Click flooding, categorized as mobile ad fraud, occurs when networks deliberately generate a substantial volume of deceitful clicks. This strategy aims to attribute the last click just before an app installation takes place. By doing so, these networks seek to claim full credit for the conversion.
Click flooding, sometimes referred to as click spamming, constitutes a variant of click fraud. This deceptive practice involves malicious entities orchestrating the dissemination of a large number of counterfeit click reports. Their goal is to secure credit for the concluding click prior to app installations. This not only allows them to reap rewards from advertisers but also wreaks havoc on marketing budgets.
How exactly does click flooding operate? Fraudulent actors manipulate click attribution by fabricating clicks on behalf of users who did not initiate them. This enables them to lay claim to fabricated clicks, positioning themselves for unwarranted gains.
A fraudulent application might execute these counterfeit clicks while the user is actively engaged with it or even when it’s running in the background (such as battery-saving apps or launchers). These apps might even convert impressions into clicks, offering up deceptive engagement metrics, all without the user’s awareness or intention.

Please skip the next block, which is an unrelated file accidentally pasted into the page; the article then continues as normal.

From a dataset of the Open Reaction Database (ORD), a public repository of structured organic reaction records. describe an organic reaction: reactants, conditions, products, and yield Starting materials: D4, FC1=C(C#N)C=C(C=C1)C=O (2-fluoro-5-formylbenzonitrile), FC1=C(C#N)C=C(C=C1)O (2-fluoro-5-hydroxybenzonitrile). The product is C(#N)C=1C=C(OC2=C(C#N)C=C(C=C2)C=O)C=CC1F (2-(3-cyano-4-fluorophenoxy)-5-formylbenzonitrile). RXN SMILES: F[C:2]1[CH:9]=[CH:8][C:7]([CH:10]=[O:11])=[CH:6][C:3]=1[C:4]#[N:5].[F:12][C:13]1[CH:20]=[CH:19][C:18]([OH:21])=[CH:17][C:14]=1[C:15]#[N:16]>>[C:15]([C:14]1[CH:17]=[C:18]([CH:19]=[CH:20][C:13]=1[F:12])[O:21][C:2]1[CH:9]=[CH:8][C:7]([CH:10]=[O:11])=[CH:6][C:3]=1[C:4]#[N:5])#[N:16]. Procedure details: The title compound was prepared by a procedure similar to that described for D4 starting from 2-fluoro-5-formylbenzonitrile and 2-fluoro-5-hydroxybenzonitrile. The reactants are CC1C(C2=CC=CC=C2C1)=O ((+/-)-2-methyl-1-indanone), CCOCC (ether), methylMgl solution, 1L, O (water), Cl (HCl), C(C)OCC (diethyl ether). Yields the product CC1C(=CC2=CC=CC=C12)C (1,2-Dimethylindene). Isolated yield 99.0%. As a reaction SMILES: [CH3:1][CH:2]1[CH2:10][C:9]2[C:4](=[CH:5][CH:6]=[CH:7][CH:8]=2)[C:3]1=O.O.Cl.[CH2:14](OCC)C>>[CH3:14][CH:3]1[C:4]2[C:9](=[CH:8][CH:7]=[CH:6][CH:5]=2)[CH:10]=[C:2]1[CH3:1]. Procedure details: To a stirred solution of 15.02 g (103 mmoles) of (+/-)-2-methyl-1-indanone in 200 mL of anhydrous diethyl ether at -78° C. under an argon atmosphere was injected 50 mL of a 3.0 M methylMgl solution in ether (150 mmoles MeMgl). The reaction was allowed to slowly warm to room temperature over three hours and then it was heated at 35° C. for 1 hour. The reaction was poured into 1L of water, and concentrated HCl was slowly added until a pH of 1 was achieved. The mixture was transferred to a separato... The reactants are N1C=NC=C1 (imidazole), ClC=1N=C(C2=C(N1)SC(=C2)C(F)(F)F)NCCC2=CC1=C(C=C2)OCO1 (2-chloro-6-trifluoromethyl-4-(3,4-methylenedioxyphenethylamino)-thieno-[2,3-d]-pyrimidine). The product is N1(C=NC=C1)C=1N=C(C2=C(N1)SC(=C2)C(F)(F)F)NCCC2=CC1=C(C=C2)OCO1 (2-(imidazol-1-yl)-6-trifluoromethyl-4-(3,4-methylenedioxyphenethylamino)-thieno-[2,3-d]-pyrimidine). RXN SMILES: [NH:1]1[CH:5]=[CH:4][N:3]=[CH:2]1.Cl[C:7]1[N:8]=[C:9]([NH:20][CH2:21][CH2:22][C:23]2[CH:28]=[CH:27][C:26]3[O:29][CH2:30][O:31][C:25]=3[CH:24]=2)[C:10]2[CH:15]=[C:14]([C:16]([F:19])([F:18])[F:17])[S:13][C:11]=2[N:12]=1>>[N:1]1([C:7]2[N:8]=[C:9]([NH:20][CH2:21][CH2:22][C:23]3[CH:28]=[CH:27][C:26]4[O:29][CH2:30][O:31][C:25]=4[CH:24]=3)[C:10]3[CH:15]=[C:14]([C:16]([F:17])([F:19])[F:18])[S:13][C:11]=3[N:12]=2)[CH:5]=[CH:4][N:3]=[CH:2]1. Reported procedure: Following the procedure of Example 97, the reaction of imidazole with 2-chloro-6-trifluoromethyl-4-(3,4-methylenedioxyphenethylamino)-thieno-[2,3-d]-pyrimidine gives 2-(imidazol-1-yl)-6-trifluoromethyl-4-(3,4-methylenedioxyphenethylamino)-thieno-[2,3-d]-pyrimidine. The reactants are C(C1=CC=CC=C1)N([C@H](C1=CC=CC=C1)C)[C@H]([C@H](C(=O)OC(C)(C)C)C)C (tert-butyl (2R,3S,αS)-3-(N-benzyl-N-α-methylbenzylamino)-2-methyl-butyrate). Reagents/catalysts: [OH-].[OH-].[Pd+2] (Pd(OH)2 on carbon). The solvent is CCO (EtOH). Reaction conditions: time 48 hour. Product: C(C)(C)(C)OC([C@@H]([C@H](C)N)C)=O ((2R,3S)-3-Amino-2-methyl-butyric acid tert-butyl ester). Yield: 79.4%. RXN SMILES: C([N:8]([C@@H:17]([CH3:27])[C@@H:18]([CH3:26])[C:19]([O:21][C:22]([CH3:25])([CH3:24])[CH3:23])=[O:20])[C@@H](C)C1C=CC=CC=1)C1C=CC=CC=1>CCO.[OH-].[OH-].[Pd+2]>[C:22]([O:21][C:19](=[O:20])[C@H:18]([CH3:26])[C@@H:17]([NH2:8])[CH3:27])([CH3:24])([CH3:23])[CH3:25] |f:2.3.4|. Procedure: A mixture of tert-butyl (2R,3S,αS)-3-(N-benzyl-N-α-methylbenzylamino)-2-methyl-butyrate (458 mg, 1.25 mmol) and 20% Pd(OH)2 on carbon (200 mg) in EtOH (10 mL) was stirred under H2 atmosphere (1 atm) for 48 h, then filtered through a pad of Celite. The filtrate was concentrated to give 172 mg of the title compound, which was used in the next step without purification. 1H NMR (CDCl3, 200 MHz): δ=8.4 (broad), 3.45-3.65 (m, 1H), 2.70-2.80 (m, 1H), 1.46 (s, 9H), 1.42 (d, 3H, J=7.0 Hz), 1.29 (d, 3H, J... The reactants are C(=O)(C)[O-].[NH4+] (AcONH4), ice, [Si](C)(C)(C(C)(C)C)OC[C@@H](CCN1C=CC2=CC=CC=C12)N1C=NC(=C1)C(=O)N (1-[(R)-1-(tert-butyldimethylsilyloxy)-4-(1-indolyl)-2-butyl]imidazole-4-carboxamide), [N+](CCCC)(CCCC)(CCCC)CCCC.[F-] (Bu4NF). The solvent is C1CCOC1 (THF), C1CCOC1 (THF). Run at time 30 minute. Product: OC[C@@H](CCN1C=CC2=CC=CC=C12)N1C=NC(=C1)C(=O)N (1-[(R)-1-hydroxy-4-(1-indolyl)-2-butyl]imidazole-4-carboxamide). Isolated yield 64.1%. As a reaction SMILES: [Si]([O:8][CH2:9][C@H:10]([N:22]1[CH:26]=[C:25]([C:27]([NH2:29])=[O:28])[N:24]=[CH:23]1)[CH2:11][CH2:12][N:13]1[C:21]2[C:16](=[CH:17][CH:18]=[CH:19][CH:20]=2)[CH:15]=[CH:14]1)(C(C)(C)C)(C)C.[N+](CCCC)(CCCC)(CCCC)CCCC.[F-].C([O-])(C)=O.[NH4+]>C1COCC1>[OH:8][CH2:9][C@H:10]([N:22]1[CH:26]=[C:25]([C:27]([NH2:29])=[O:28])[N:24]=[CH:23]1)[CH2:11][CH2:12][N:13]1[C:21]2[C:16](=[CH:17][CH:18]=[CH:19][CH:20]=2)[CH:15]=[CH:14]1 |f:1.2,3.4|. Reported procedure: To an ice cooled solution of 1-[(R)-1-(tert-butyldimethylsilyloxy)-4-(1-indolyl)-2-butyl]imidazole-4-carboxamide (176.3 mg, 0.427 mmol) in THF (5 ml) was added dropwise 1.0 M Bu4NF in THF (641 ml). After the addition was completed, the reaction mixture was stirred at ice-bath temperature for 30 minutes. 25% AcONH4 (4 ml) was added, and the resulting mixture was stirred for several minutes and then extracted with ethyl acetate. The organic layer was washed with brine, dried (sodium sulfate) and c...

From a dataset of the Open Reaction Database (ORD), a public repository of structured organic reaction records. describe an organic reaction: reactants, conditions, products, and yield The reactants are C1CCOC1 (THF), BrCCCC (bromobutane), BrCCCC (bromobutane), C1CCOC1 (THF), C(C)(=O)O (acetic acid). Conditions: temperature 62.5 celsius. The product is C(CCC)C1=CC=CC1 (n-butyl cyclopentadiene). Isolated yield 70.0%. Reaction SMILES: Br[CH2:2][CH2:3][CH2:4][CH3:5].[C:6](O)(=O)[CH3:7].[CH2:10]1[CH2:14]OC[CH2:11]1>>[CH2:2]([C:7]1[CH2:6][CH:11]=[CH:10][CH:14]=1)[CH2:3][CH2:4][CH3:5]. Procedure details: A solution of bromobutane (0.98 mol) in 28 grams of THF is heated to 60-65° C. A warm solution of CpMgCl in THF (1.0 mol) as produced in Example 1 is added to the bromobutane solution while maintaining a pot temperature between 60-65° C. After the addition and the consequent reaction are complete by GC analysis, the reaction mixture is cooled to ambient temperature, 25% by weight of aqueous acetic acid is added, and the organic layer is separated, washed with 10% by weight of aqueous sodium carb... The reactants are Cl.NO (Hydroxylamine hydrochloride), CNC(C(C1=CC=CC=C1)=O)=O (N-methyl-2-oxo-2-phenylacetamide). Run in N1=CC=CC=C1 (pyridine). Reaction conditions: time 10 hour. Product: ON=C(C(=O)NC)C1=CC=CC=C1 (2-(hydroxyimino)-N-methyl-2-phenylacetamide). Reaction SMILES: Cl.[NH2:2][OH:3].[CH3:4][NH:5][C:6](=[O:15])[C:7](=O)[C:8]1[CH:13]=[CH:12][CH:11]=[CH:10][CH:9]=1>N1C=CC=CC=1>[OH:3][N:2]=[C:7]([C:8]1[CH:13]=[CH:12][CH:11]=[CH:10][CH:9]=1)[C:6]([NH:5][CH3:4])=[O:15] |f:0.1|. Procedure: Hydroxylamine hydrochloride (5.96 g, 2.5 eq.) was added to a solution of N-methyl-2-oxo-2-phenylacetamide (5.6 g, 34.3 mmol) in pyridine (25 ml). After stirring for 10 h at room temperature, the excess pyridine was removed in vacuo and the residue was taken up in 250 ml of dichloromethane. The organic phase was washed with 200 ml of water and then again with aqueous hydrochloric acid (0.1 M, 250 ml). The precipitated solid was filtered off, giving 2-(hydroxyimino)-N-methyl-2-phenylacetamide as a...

Countering click flooding fraud is achievable through anti-fraud solutions designed to automatically thwart traffic stemming from sources involved in click flooding.
In order to identify the origins behind a click flooding assault, these solutions scrutinize traffic patterns characterized by prolonged Click-To-Install Time (CTIT) distributions, diminished click-to-install conversion ratios, and/or elevated rates of multi-touch contribution (note: this necessitates access to multi-touch attribution data).
A valuable yardstick when assessing one’s data is that approximately 75% of installations materialize within the first hour following a click, with around 94% of installs taking place within 24 hours of the initial click.
It’s important to note that video ads and larger applications often exhibit extended CTIT durations.